He will also want to see whether Jack Wilshere really is up to playing the holding role in a diamond formation against teams of a better standard. The suspicion remains that this is not his natural position and Hodgson will want to make the definitive judgement on that before France.

Also, with Danny Welbeck such a success in Daniel Sturridge's absence, Hodgson may want to explore attacking combinations. Can Welbeck and Sturridge operate together in attack or will one have to be sacrificed? Will it become a battle between the two to lead England's forward line, with Wayne Rooney tucked in just behind?

While Hodgson may relish this favourable group, he will need to test all these tactical alternatives against a better calibre of side if he is to garner worthwhile answers.

Will England be ready for Euro 2016?

With the standard of opposition in the group unlikely to offer the sort of preparation they will need to face elite teams in a tournament, there is work to be done to ensure England arrive in France able to challenge the continent's best teams.

It means the FA will need to choose friendlies shrewdly and there is every likelihood the hostility and opposition that will meet them when they travel to face Scotland in Glasgow next month will be a sterner test than most of what they will face on the route to Euro 2016.

The bottom line is that if England fail to reach the Euros, heads - and quite a few of them - would roll. So there is a need to face stronger opponents away from these qualifiers to get an accurate measure of exactly where England stand when they come to their next major tournament, so vital after the World Cup failure in Brazil.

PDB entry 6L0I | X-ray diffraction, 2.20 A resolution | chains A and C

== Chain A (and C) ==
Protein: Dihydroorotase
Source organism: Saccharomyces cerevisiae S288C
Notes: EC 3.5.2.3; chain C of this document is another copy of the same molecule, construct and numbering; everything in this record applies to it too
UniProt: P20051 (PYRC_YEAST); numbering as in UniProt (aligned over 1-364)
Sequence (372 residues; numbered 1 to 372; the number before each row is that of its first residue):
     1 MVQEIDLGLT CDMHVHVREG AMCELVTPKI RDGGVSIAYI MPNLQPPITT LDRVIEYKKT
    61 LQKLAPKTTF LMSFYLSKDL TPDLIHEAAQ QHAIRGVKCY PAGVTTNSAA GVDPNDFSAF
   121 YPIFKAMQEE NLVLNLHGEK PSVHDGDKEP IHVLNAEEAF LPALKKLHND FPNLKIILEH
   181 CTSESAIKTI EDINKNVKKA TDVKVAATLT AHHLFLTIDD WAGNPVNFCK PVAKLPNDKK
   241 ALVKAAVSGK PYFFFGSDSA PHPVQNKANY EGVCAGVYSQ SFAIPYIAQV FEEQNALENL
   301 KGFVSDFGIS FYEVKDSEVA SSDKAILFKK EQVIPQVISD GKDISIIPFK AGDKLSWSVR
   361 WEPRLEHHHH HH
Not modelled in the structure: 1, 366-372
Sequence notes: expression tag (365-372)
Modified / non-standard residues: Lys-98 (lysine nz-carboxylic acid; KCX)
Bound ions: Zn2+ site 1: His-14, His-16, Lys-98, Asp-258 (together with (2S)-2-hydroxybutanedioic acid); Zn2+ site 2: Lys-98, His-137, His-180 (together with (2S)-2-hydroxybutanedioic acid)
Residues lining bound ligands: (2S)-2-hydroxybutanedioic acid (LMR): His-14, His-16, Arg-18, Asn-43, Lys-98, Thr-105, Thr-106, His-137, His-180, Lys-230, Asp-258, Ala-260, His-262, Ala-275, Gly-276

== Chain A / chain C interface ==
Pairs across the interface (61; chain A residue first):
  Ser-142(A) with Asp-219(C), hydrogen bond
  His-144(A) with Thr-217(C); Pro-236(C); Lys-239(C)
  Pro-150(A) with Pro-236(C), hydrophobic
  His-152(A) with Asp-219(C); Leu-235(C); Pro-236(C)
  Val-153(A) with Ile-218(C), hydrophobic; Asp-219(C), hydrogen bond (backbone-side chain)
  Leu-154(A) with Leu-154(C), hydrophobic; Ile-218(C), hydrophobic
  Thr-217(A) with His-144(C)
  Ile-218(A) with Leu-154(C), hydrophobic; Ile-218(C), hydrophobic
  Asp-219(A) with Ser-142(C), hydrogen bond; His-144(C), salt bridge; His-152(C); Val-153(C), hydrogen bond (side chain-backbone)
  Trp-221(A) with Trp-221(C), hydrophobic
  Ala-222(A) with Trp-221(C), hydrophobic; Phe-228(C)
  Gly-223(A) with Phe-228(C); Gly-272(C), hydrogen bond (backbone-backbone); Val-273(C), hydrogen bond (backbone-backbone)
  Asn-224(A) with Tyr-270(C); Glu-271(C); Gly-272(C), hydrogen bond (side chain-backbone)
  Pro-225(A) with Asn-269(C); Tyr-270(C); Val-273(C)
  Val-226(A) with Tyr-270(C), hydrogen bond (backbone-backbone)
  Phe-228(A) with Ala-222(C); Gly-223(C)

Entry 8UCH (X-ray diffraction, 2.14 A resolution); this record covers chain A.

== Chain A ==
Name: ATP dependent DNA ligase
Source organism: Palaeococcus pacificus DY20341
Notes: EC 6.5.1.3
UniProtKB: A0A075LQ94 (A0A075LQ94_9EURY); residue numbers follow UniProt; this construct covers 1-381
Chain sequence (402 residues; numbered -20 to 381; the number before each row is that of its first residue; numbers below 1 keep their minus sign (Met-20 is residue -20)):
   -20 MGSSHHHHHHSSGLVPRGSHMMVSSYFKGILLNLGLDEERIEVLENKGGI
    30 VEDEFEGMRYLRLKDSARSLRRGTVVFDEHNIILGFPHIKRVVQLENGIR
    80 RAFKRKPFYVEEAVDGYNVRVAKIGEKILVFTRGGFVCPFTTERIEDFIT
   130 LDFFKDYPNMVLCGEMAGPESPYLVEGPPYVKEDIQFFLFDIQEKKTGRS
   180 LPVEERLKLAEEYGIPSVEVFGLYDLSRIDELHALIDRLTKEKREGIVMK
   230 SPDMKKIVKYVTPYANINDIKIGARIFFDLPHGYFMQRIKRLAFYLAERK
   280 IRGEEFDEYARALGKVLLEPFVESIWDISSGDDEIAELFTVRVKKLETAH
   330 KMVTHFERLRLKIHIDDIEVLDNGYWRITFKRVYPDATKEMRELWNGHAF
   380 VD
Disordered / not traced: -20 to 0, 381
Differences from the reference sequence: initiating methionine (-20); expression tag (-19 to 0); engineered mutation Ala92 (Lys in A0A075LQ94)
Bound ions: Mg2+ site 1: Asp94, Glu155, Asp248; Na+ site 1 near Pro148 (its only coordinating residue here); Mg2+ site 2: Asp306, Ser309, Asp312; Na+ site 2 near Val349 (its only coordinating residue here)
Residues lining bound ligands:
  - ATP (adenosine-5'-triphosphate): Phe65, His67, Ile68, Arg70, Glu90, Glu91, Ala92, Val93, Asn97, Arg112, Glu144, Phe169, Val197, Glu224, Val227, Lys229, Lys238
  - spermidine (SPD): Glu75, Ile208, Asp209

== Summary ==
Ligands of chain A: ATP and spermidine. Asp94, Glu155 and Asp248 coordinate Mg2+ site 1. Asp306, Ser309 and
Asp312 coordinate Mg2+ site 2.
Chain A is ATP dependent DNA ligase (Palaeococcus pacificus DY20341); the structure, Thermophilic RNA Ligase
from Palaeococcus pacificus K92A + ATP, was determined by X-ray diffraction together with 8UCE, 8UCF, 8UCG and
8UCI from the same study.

Do these games jeopardise Euros' credibility?

Once again San Marino proved they are not even the slightest threat in these games. No contest, no danger, simply another unsuccessful attempt at damage limitation.

Since drawing with Latvia in 2001, San Marino have now conceded 300 goals and scored seven in 65 qualifying games. Will that grim situation ever improve? Will they ever actually threaten to win a competitive match? Not on any evidence they have presented recently.

Part-timers: day jobs of the San Marino team
Aldo Simoncini (goalkeeper) age 28: accountant
Mirko Palazzi (defender) 27: professional at Italian fourth division club Rimini
Alessandro Della Valle (defender) 32: works in a ceramics shop
Fabio Vitaioli (defender) 30: works in a clothes shop
Lorenzo Buscarini (defender) 23: student
Alex Gasperoni (midfielder) 30: runs a lighting business
Matteo Vitaioli (midfielder) 24: factory worker
Michele Cervellini (midfielder) 26: lawyer
Luca Tosi (midfielder) 23: office clerk
Andy Selva (striker) 38: youth football coach
Danilo Rinaldi (striker) 26: works for a furniture shop

This was another illustration that there should be pre-qualifying for teams of San Marino's standard. This may seem harsh in football's global context but there must come a time when the worth of what they bring to European Championship and World Cup qualifiers must be reassessed.

Watching England dismiss such pitiful opposition yet again, with goalkeeper Joe Hart reduced to little more than an interested onlooker, puts the credibility of this sort of Euro 2016 qualifier into question.

It does England little or no good, does San Marino no good whatsoever and does Uefa's credibility harm when it effectively has a nation which is little more than football's punchbag.

It is time to consider pre-qualifying for countries of a certain stature to remove the spectacle of walkovers such as this.